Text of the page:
Admit it. You know you think about doing this.
You have a very bright child.
And you ask that very bright child a simple question (or vice versa).
Next thing you know, you find yourself sucked into a vortex where “toddler reasoning” takes hold and you end up regretting the question and inevitably questioning the outcome.
My child likes to ask me how things are spelled. Simple enough, right? Wrong bitches! For example:
Toddler: “Mommy, what does T-T-F-J-H-I-V spell?”
Me: “That doesn’t spell anything baby.”
Toddler: “YES IT DOES!! Letters ALWAYS spell SOMETHING!!”
Me: “But only if you put them in the right order.”
Toddler: “I DID PUT THEM IN ORDER! I ONLY SAID ONE LETTER AT A TIME!”
Exasperated Me: “Fine then. It spells ‘Ttfjhiv’.” (Makes somewhat of a spitting sound).
Toddler: “SEE!! I TOLD YOU!!”
If you’re honest with yourselves, you will readily admit that you want to talk to your kid less when the conversation begins with something along these lines:
Toddler: “Mommy, why _____________________________?”, particularly if the fill-in-the-blank portion has something to do with God, death, or where babies come from.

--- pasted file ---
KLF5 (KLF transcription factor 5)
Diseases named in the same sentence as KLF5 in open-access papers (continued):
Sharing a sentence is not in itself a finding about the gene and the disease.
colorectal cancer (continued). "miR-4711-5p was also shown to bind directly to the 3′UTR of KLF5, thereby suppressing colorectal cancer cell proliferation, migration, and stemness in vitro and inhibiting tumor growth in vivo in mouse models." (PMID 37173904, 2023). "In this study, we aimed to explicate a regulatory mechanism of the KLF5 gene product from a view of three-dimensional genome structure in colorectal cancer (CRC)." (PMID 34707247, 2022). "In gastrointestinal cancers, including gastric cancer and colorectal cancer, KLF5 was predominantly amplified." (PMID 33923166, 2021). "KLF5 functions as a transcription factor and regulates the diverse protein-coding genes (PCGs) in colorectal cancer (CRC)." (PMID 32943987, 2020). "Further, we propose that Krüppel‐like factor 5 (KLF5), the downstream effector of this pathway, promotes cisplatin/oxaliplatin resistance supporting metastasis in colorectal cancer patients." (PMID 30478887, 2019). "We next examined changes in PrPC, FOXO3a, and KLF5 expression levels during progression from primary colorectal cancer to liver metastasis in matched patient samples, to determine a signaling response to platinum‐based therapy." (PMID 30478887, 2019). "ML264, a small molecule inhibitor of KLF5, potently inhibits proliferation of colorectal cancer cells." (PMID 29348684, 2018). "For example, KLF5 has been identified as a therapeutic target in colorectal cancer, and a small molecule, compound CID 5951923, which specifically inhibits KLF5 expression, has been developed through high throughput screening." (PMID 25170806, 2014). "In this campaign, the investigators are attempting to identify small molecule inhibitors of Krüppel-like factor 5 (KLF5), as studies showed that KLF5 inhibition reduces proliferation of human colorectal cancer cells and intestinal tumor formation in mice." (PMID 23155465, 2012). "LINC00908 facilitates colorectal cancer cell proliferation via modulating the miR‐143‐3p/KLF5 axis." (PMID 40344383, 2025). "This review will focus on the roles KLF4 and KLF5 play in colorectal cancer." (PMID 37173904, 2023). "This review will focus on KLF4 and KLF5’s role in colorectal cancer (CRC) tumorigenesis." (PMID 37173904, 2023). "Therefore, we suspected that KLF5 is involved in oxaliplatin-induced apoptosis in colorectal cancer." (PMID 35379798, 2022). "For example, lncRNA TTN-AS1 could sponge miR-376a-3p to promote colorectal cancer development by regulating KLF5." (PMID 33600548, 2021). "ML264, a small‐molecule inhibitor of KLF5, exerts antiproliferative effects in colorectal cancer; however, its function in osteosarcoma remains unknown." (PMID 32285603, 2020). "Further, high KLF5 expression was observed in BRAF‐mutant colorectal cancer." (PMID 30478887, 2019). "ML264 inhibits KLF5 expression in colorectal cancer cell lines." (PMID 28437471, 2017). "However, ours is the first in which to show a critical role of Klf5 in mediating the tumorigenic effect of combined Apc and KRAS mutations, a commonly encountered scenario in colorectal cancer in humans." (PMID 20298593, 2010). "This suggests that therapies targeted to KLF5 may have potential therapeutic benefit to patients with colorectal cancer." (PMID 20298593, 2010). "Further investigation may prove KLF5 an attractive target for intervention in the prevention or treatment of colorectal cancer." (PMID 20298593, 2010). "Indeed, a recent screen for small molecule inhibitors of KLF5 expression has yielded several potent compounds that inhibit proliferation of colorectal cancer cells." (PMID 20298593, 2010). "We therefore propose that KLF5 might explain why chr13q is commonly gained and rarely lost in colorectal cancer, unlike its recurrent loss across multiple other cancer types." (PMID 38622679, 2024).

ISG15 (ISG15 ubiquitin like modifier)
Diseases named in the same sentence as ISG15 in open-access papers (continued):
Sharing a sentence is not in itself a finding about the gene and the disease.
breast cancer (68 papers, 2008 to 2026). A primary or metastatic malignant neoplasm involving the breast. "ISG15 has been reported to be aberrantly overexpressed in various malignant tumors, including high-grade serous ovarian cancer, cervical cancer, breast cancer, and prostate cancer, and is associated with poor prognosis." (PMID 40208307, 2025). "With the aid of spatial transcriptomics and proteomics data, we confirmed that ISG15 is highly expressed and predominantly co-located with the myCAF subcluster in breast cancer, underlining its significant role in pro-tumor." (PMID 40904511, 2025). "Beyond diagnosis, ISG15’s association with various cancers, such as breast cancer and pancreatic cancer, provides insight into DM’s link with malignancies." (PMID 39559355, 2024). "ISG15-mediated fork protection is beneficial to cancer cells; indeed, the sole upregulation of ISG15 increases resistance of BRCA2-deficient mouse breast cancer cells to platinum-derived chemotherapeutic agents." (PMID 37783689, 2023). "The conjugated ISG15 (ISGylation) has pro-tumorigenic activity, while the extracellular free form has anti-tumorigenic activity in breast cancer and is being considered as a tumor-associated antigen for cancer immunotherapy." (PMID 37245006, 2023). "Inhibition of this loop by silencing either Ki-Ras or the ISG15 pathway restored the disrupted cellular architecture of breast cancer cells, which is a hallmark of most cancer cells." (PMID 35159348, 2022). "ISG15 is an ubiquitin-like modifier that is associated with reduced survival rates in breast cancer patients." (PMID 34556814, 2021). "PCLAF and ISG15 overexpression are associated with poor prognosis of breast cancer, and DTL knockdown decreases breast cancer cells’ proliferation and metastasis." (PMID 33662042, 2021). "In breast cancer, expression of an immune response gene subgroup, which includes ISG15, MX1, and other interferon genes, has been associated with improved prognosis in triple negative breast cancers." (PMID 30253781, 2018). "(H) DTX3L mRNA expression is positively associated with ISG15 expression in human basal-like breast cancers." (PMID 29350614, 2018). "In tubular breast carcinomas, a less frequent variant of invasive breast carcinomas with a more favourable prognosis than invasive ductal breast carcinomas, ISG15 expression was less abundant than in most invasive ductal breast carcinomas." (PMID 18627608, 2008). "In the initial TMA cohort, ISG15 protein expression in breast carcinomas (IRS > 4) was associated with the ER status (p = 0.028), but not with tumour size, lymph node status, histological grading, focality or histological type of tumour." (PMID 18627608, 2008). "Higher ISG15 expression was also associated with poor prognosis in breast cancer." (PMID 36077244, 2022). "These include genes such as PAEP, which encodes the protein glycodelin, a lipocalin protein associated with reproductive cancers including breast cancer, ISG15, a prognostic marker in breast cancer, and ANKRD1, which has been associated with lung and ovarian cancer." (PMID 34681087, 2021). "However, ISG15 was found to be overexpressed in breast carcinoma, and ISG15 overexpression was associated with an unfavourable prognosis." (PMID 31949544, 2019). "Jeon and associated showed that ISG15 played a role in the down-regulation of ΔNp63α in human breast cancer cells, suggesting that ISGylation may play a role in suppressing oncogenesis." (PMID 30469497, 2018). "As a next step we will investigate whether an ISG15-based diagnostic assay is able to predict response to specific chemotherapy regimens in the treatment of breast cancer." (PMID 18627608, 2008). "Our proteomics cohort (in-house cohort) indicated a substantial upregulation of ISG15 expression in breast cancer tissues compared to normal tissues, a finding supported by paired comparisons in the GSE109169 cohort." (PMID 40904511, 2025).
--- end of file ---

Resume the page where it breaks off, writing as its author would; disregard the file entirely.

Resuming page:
And you know that just because you DON’T answer their question and/or answer their question unsatisfactorily, does NOT mean that particular conversation is over. Oh no. It will get much, much worse. We all know that toddlers can go from “calm” to “full-blown melt down” mode in a fucking nanosecond when something doesn’t go their way.
Why does EVERY conversation you have with your toddler have to follow the following format:
Step 1. QUESTION
Step 2. ANSWER
Step 3. DISAGREEMENT
Step 4. REBUTTLE
Step 5. COUNTER
Step 6. CONCLUSION
Step 7. SURRENDER
Step 8. HYSTERICS
Step 9. IMBIBING
This is why we should all talk to our children less.
Conclusion?? I’m raising a damn lawyer. So if you are a Debate Team Scout for the year 2025, you might want to just think about holding a spot open on your team.